This Year's Model
It all started with a kind donation of 350 models by Mrs Pauline Cole. Her husband Barry, who passed away some ten years...
Sir John's Gemini
While work gets underway on our major restoration of Miles Gemini G-AKDK we're delighted to welcome a flyable version at...
Time to Wake Up!
That has to be one of the shortest winters on record! As we emerge from hibernation ready for the reopening in April...
Our new flight gift vouchers have arrived and they look terrific! So we thought they'd make a great...
Men at Work
Good day yesterday prowling the hangars at Coventry, gathering material for...
The Sea Hawk design came from the distinguished of Sydney Camm, the creator of the Hurricane, stalwart of the Battle of Britain. Like many of Camm's designs, it was an evolution of previous techniques rather than a clean-sheet approach. Camm was a realist, and understood the limitations of an industry still rooted in the Second world War and a country economically restricted by the price of that conflict.
Based on the fuselage design of the piston-engined Hawker Fury, the prototype aircraft featured twin jet exhausts for its single Rolls-Royce Nene turbofan engine. This was an ingenious arrangement; not only did it provide highly efficient thrust, it left the rear fuselage clear, allowing extra fuel tanks to be fitted. The fuel burn on these early jets gave them extremely limited endurance, a serious limitation for an aircraft intended for naval use. The additional fuel capacity was therefore a significant factor.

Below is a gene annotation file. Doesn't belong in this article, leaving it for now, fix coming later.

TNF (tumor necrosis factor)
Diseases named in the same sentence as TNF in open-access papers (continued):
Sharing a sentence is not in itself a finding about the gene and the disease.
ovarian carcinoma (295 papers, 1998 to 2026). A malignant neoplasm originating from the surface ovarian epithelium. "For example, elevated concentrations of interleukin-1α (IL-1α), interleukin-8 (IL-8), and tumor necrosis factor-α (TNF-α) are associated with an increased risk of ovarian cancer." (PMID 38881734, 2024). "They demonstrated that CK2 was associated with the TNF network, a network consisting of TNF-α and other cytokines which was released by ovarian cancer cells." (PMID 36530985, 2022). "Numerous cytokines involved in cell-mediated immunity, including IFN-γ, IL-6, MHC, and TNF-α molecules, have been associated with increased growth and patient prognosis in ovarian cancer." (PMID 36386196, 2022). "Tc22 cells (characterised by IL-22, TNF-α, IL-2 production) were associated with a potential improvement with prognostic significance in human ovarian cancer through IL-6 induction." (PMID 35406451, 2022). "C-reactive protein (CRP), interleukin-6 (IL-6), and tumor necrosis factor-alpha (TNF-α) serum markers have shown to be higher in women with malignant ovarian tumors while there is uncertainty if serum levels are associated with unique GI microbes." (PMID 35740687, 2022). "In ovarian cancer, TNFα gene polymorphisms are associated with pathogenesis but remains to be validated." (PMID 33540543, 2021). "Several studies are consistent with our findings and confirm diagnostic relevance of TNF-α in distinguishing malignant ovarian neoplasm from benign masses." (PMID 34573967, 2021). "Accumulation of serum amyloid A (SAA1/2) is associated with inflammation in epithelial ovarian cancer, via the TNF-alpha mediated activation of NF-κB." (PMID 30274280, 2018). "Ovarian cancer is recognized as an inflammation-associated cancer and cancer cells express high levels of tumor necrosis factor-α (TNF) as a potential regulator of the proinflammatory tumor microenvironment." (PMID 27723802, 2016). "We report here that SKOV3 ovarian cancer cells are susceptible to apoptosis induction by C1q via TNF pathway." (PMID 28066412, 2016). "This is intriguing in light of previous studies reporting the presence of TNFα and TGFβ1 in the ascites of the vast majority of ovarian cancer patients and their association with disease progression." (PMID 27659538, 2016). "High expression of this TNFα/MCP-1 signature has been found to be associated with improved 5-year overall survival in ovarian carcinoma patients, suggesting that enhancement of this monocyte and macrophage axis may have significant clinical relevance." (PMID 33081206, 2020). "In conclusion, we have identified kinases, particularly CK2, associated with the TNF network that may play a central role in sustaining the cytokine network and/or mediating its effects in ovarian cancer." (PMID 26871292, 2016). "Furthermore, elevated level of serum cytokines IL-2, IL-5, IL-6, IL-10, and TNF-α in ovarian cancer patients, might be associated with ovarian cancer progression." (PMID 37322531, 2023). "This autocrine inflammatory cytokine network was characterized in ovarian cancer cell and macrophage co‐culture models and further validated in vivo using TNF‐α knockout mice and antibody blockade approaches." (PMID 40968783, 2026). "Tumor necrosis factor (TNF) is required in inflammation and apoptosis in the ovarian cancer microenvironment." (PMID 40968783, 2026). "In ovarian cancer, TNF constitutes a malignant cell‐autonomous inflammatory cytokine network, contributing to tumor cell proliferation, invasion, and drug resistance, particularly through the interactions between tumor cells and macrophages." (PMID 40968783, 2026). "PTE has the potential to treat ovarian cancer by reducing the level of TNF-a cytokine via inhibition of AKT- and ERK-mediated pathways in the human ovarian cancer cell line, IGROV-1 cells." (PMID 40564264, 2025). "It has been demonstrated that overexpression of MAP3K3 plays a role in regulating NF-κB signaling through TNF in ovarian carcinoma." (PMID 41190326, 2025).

The final prototype was used for an innovative, if worrying, method of landing. In an effort to reduce the weight of early jets, it was suggested that the undercarriage could be dispensed with! The Hawker and a specially adapted Vampire made several catapult and trolley launches from aircraft carriers before landing, wheels-up, on a padded flight deck. The experiment was deemed successful but, thankfully, uprated engines made the weight saving unnecessary!
The Royal Navy ordered over 100 of the new aircraft, now christened Sea Hawk and armed with four 20mm cannon, taking delivery of their first machine on 14 November 1951.
Hawker's factory was committed to producing the Hunter for the RAF, so manufacture if the Sea Hawk was transferred to Armstrong Whitworth.
A Fighter-Bomber version was developed with a stengthened structure to carry two 500lb bombs and sixteen rockets under the wings. The design proved itself a solid, reliable and adaptable weapons platform, and it went on to be developed further into ground-attack variants. It was these in particular that gave outstanding performance during the Suez crisis in 1956.
Rapid developments in aircraft technology quickly made the Sea Vixen old-fashioned and unable to perform competitively against emerging new designs like the Sea Vixen and, in the case of the German Air Force, the Lockheed F104 Starfighter.
Sea Vixens remained in service with the Indian Navy until 1983, when they were replaced by the Harrier.